REVIEW: A Caribbean Heiress in Paris by Adriana Herrera
The Exposition Universelle is underway, drawing merchants from every corner of the globe…including Luz Alana Heith-Benzan, heiress to the Caña Brava rum empire.
Luz Alana set sail from Santo Domingo armed with three hundred casks of rum, her two best friends and one simple rule: under no circumstances is she to fall in love. In the City of Lights, she intends to expand the rum business her family built over three generations, but buyers and shippers alike can’t imagine doing business with a woman…never mind a woman of color. This, paired with being denied access to her inheritance unless she marries, leaves the heiress in a very precarious position.
Enter James Evanston Sinclair, Earl of Darnick, who has spent a decade looking for purpose outside of his father’s dirty money and dirtier dealings. Ignoring his title, he’s built a whisky brand that’s his biggest—and only—passion. That is, until he’s confronted with a Spanish-speaking force of nature who turns his life upside down.
From their first tempestuous meeting, Luz Alana is conflicted. Why is this titled—and infuriatingly charming—Scottish man so determined to help her?
For Evan, every day with Luz Alana makes him yearn for more than her ardent kisses or the marriage of convenience that might save them both. But Luz Alana sailed for Paris prepared to build her business and her future; what she wasn’t prepared for was love finding her.
Dear Ms. Herrera,
Wow what a cover. And the book had many POC in a historical setting? Yes, please. With a start that introduced heroine Luz Alana – a Dominican rum distiller – and her two best friends on their way to conquer the 1889 Paris Exposition while having a lot of fun, I was set. Some aspects of the book worked for me while others never quite made it.
Luz Alana Heith-Benzan and her two friends are sailing to Paris for fun, shopping, and to give Luz a chance to expand her business which is both family and worker owned. She’s proud of the fact that for generations, no enslaved people have been involved with making their rum. Her grandfather learned distilling from his master in Tennessee before he made it to Mexico and then to the Dominican Republic. Luz’s mother married a younger son of a Scottish aristocratic family but now that both are dead, it’s up to Luz to build the business. She plans on using women to network opportunities and knows that getting men to take her seriously will be hard.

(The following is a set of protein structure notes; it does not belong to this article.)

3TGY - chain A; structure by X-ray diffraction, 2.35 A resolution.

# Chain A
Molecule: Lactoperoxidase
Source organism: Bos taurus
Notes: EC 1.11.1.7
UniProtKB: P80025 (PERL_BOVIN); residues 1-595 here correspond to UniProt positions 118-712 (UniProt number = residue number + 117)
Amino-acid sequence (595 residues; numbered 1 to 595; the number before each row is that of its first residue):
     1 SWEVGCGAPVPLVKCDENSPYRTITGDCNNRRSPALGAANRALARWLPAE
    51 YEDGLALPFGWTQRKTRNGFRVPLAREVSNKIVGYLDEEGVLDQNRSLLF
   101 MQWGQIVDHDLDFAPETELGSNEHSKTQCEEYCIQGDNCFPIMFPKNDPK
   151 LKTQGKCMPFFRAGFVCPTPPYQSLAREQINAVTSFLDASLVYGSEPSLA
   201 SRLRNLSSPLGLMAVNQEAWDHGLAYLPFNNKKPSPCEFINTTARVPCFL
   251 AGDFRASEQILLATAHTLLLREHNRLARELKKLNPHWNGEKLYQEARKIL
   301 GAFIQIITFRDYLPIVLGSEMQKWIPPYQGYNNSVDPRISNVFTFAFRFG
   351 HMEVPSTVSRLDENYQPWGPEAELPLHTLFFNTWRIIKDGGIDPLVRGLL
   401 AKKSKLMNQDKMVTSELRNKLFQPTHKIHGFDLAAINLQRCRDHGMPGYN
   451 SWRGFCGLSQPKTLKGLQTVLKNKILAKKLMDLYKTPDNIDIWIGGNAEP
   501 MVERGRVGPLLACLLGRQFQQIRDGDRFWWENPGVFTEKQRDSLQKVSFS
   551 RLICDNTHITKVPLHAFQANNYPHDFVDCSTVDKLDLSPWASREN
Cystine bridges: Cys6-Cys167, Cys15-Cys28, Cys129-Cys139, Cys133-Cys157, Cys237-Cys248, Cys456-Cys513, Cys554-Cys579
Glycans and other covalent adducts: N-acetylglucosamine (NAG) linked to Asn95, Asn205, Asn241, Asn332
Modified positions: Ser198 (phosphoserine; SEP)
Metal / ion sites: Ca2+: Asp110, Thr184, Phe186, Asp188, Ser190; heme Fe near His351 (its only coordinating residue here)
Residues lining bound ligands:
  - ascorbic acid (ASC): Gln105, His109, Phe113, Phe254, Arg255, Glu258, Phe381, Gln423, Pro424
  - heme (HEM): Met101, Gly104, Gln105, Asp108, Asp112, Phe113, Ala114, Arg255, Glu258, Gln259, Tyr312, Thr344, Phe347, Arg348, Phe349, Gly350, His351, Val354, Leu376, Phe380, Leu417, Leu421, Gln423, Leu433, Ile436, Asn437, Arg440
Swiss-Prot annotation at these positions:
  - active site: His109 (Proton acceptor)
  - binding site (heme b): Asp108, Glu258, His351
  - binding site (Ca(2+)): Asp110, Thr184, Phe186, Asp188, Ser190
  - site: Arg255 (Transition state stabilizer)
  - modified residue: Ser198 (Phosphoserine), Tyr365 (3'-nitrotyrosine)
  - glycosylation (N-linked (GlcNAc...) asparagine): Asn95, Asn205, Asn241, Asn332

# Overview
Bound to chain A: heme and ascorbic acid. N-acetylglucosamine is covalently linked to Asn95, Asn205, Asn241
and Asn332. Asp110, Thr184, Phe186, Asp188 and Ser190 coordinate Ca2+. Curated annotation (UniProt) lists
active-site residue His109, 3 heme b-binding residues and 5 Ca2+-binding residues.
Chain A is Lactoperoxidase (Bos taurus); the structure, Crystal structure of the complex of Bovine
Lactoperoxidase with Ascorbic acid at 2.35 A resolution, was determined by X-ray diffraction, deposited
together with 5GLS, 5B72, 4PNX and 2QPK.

Evan Sinclair is the heir to a Scottish Dukedom but despises almost everything to do with that. His father is an arse who holds the one thing Evan wants and uses that to make Evan dance to his bidding. But a reckoning is coming, due to a mystery man who has helped Evan acquire the documents needed to spill light on his father’s hidden dirty past.
The two have a fiery meeting but Luz impresses Evan with her “take no shit” attitude and soon he’s smitten and on sexual fire for her. This is something Luz also finds herself feeling for Evan but she must put it out of her mind and concentrate. Only she usually can’t. Lots of smoking kissing ensues – the first time while they’re both in a brothel. Yes. When Evan discovers what is being held over Luz’s head – due to secondary characters who helpfully spill a lot of her personal details – he sees a way that they can help each other. One marriage of convenience coming up!
Will their 90 day marriage (remember the changed marriage laws in the UK in the late 19th century) get them each what they want or will they discover they want more?
I loved the historical details – the debut of the Eiffel Tower, a mention of the phylloxera disease that devastated French vineyards, New World composers, French fashion designers, the number of Caribbean, Central and South American countries that were present at the Exposition. They were all carefully worked into the story and never made it feel as if I should be taking notes for a quiz.